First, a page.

2017 Around  Boothbay Harbor Calendar:
Now Available! 

Around Boothbay Harbor 2017 Calendar

A full-color 2017 calendar featuring 12 unique images “Around Boothbay Harbor” by Robert Mitchell.

Individual calendars are $13.95 each plus $4.50 packing and shipping.  

Order calendars online!

To order a calendar by phone or email or for more information, please contact us

You may also reach us at:

Robert Mitchell
504 Hendricks Hill Road
Southport, Maine 04576
(207) 633-3136




A set of eight winter images “Around Boothbay Harbor” by Robert Mitchell.

Individual notecard sets (8 cards and envelopes) are $14.95 each plus $4.50 packing and shipping.


To order notecards by phone or email or for more information, please contact us

You may also reach us at:

Robert Mitchell
504 Hendricks Hill Road
Southport, Maine 04576
(207) 633-3136


Mitchell Photography Blog


Last Wednesday we sneaked in a quick bus trip to New York City for our oldest daughter Megan's birthday and new play. Interesting to leave Maine during peak summer.

For those of us who occupy Maine year round, travel aboard Concord Coach “Plus” bus is pretty cool — direct to downtown NYC. The Maine to New York run offers a little perspective when considering what its like to go the other way, NYC to Maine. Imagine arriving in Sprucewold from downtown New York City. “Tennis anyone?”


It's always interesting to see what will pop up on the magic screen, aka computer, to my weekly journeys. Doing things on a schedule with a deadline has never been one of my strong suits. I don't know how people do it. Maybe full-time writing makes it a bit easier. For me, the writing is mixed in with yard work, carpentry, chainsaw and even some photography now and then. Recently, more now than then. Things hop along pretty good in July and August.

Burnt Island Light

This landmark light station has been photographed inside out and upside down for as long as there have been boats in the water around "Booth Bay," almost. It has been on the cover of magazines, featured in videos, made postcards of, housed keepers and their families, studied by students and teachers, visited by thousands and cared for by many.

In our 40-plus years aboard the region, I have made countless photographs from across the bay on Spruce Point, from the air in helicopters and fixed wing puddle jumpers, aboard lobster boats, tour boats and questionable boats which shall remain nameless.


With technology advancing at Captain Kirk “Warp speed,” it's nice to know that some have opted out of a spot on the intergalactic fast train.

In my world of photography, which has experienced rapid change and unprecedented innovation, the old days of view cameras and film seemed destined for the Smithsonian. But as Mr. Berra once said, “It ain't over till it's over.”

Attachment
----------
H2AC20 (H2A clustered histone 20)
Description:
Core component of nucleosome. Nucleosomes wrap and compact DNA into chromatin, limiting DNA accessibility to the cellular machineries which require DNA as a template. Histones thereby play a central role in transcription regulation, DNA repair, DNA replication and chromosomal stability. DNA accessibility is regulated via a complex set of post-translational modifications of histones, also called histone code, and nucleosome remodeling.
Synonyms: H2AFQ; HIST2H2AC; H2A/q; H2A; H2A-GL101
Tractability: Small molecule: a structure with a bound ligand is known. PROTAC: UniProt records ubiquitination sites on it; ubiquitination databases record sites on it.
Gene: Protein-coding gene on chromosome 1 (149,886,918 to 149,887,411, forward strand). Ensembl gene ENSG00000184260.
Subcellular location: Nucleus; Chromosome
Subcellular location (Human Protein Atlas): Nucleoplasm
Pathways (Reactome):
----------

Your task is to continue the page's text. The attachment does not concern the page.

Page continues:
The Fish family name has been associated with things nautical for many years here in the Boothbay region.

For decades, Captain Ray Fish owned and operated the Squirrel Express and the Nellie G, shuttling thousands of visitors and summer residents from Boothbay Harbor to nearby islands. Additionally, his boats introduced many to the beauty of our region through local excursions and I'm sure, candid commentary.

Going back

The Earls of Leicester concert at the Opera House this past weekend really took me back. Back to the Appalachian coal mining hills of my youth, growing up in central Pennsylvania.

The Earls are described as a bluegrass group but much of their sound reminded me of “Please help me I'm falling, in love with you. Close the door to temptation, don't let me walk through” And, “Walking the floor over you.” A chord was struck.

Olson House

The last time I visited the Olson House was about 30 years ago. I was doing workshops for the great and powerful Peter Ralston's “Island Photographic Workshops” and the Olson House was on the agenda.

A group of photo enthusiasts gathered at the Ocean House in Port Clyde, where we were all well cared for by Buddy Murdock and his gracious crew. Ralston is a big name in the photo world which attracted folks from all over. How I got roped into leading the workshop is still a mystery, but it was fun and I met some lovely people. I still hear from participants, many of whom had never been to Maine.

Windjammer 2

It was unfortunate that the weather turned bad on the day boats arrive for the Windjammer festival. But, Mother Nature nature still holds the trump card. Also unfortunate that I had to go to the archives under the bed for an aged 35-year-old image.

Funny thing is I got a call from a New Jersey gent the day after the old aerial photo came out in the paper. He said in all the years he's been coming here (over 300 trips to Maine) — he was a long haul trucker for UPS — he'd never seen the Harbor from that angle. I traded him some magnificent Jersey tomatoes for a print.


This week's photo is a blast from the past.

And I'm not exactly sure how far in the past, but my guess would be the early '80s. There are some telltale landmarks which may help identify the year. It would have been particularly helpful if I had dated the image, but that's way too normal.


Mike could tell you things that you never wanted to know.

He had an unmistakable laugh that you could hear a mile away, and many people did!

Once a gang of us had a birthday party for Mike. He was emphatic about his birthday party. It could not be avoided, even six months late. Every time he got bumped into — “When are you guys gonna have my party?”